Plaintiffs who challenged 33 different State House and Senate districts dropped challenges to all but two areas this week following Attorney General Steve Marshall's filing of a motion to dismiss the claims. 

Now, challenges to only Senate districts in Huntsville and Montgomery areas remain, according to Marshall.

"For two years, my office has been defending the State's redistricting plans. I am pleased to report that the plaintiffs have dropped all their challenges to the State House districts and nearly all their challenges to the State Senate districts," Marshall said on Thursday. "We think the plaintiffs' remaining two claims also lack merit. I will continue to defend Alabama's laws and fight attempts to redraw our districts based on racial goals rather than common interests."

Plaintiffs' challenges focus on State Senate Districts 25 and 26 held by State Sens. Will Barfoot (R-Pike Road) and Kirk Hatcher (D-Montgomery), respectively. They also claim Huntsville area State Senate districts held by State Sens. Tom Butler (R-Madison), Sam Givhan (R-Huntsville) and Steve Livingston (R-Scottsboro) "unnecessarily cracks Black voters."

"In Montgomery, it unnecessarily packs Black voters into State Senate District 26 in Montgomery while carving white residents out of the district and into District 25. The plan does so even though (1) Black voting-age citizens are sufficiently numerous and geographically compact to form a reasonably configured majority in an additional State Senate District in the Montgomery area; (2) the voting patterns of Black voters in the Montgomery area are politically cohesive; and (3) white voters in this region of Alabama vote sufficiently as a bloc typically to defeat the candidates preferred by Black voters," plaintiffs wrote in an amended complaint this week. "In the Huntsville region, SB 1 unnecessarily cracks Black voters in State Senate Districts 2, 7, and 8 in Huntsville, thereby preserving three districts where candidates preferred by white voters reliably win. The plan does so even though (1) Black voting-age citizens in the Huntsville area are sufficiently numerous and geographically compact to form a reasonably configured majority in a State Senate District; (2) the voting patterns of Black voters in the Huntsville area are politically cohesive; and (3) white voters in this region of Alabama vote sufficiently as a bloc typically to defeat the candidates preferred by Black voters."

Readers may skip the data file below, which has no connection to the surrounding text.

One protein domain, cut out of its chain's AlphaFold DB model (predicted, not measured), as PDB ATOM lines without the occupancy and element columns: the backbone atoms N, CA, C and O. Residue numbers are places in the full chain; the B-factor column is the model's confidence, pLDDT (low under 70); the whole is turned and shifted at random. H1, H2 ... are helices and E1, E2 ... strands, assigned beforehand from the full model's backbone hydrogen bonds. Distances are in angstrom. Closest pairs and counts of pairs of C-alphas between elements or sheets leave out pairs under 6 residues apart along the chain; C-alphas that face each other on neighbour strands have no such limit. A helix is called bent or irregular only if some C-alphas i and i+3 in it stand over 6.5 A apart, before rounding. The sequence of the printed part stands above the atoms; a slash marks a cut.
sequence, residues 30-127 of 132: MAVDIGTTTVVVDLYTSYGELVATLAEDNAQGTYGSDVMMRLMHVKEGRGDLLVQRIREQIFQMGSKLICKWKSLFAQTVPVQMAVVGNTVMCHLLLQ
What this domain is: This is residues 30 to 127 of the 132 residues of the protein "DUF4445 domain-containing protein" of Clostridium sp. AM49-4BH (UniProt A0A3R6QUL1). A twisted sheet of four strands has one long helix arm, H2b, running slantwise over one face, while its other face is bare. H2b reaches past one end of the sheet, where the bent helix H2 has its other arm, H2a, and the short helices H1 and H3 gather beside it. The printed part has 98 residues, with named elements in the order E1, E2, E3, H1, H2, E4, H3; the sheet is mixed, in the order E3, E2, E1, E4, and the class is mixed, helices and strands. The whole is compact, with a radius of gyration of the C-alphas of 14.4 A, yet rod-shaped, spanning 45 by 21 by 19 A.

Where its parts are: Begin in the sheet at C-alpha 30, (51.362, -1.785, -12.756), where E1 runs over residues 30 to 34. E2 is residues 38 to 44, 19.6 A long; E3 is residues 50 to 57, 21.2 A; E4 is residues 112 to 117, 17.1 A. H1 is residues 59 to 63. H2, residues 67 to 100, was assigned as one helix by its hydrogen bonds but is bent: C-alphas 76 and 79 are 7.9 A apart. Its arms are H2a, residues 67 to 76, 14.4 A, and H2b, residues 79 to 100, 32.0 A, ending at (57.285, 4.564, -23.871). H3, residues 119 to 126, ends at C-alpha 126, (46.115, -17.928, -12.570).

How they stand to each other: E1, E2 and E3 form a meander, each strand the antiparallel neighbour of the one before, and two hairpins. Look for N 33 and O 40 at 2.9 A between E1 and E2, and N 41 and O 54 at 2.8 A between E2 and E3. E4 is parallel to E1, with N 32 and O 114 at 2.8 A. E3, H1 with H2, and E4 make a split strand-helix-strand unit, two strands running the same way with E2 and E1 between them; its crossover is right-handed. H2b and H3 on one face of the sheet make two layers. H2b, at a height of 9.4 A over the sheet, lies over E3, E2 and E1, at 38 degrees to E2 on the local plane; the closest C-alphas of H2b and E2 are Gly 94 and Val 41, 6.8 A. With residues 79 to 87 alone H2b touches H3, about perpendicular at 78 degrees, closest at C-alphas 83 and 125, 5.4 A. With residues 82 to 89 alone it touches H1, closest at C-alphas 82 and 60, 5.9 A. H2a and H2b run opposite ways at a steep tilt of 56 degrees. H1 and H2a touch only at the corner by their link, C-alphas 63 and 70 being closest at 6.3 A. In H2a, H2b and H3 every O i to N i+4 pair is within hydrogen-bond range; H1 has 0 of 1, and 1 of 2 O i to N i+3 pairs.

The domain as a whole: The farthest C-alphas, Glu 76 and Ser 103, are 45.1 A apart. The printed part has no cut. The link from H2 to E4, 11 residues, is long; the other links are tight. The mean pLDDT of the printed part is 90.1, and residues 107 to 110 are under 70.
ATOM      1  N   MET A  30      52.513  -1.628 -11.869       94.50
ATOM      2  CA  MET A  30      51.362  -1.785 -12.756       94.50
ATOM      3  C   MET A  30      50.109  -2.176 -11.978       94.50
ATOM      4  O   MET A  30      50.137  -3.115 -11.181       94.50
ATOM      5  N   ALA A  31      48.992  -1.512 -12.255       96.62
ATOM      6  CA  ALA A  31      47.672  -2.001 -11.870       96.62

The group of plaintiffs suing the State over its state legislative map is similar to the group that is suing the State over its federal redistricting plans. It includes groups such as the NAACP, SPLC and the ACLU.

Chief Deputy Attorney General Clay Crenshaw on Thursday told a panel of lawmakers the State is preparing for a possible trial in the case in the fall of 2024, according to Alabama Daily News.

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